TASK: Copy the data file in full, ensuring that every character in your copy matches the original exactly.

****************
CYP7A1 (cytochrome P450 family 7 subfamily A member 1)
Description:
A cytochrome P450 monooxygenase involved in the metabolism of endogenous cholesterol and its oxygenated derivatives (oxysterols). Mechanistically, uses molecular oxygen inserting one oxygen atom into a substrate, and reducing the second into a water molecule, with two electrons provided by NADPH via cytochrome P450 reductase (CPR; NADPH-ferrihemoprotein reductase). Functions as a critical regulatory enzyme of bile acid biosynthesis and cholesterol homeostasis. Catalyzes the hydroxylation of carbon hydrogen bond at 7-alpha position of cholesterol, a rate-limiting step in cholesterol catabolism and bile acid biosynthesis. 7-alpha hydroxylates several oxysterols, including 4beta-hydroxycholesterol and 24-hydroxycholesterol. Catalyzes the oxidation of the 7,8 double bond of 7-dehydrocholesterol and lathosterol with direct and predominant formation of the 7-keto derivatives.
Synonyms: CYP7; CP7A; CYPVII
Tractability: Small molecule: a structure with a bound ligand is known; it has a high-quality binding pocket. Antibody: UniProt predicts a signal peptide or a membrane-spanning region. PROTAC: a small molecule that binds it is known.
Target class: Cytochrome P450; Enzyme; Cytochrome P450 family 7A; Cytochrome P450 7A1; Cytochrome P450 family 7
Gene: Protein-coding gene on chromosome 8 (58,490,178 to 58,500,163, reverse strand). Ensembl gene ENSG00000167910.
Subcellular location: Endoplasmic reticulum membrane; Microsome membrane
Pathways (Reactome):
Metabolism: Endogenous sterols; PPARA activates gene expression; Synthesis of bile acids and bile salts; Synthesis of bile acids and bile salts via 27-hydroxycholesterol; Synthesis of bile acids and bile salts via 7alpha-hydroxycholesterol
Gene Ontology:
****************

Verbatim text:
CYP7A1 (cytochrome P450 family 7 subfamily A member 1)
Description:
A cytochrome P450 monooxygenase involved in the metabolism of endogenous cholesterol and its oxygenated derivatives (oxysterols). Mechanistically, uses molecular oxygen inserting one oxygen atom into a substrate, and reducing the second into a water molecule, with two electrons provided by NADPH via cytochrome P450 reductase (CPR; NADPH-ferrihemoprotein reductase). Functions as a critical regulatory enzyme of bile acid biosynthesis and cholesterol homeostasis. Catalyzes the hydroxylation of carbon hydrogen bond at 7-alpha position of cholesterol, a rate-limiting step in cholesterol catabolism and bile acid biosynthesis. 7-alpha hydroxylates several oxysterols, including 4beta-hydroxycholesterol and 24-hydroxycholesterol. Catalyzes the oxidation of the 7,8 double bond of 7-dehydrocholesterol and lathosterol with direct and predominant formation of the 7-keto derivatives.
Synonyms: CYP7; CP7A; CYPVII
Tractability: Small molecule: a structure with a bound ligand is known; it has a high-quality binding pocket. Antibody: UniProt predicts a signal peptide or a membrane-spanning region. PROTAC: a small molecule that binds it is known.
Target class: Cytochrome P450; Enzyme; Cytochrome P450 family 7A; Cytochrome P450 7A1; Cytochrome P450 family 7
Gene: Protein-coding gene on chromosome 8 (58,490,178 to 58,500,163, reverse strand). Ensembl gene ENSG00000167910.
Subcellular location: Endoplasmic reticulum membrane; Microsome membrane
Pathways (Reactome):
Metabolism: Endogenous sterols; PPARA activates gene expression; Synthesis of bile acids and bile salts; Synthesis of bile acids and bile salts via 27-hydroxycholesterol; Synthesis of bile acids and bile salts via 7alpha-hydroxycholesterol
Gene Ontology: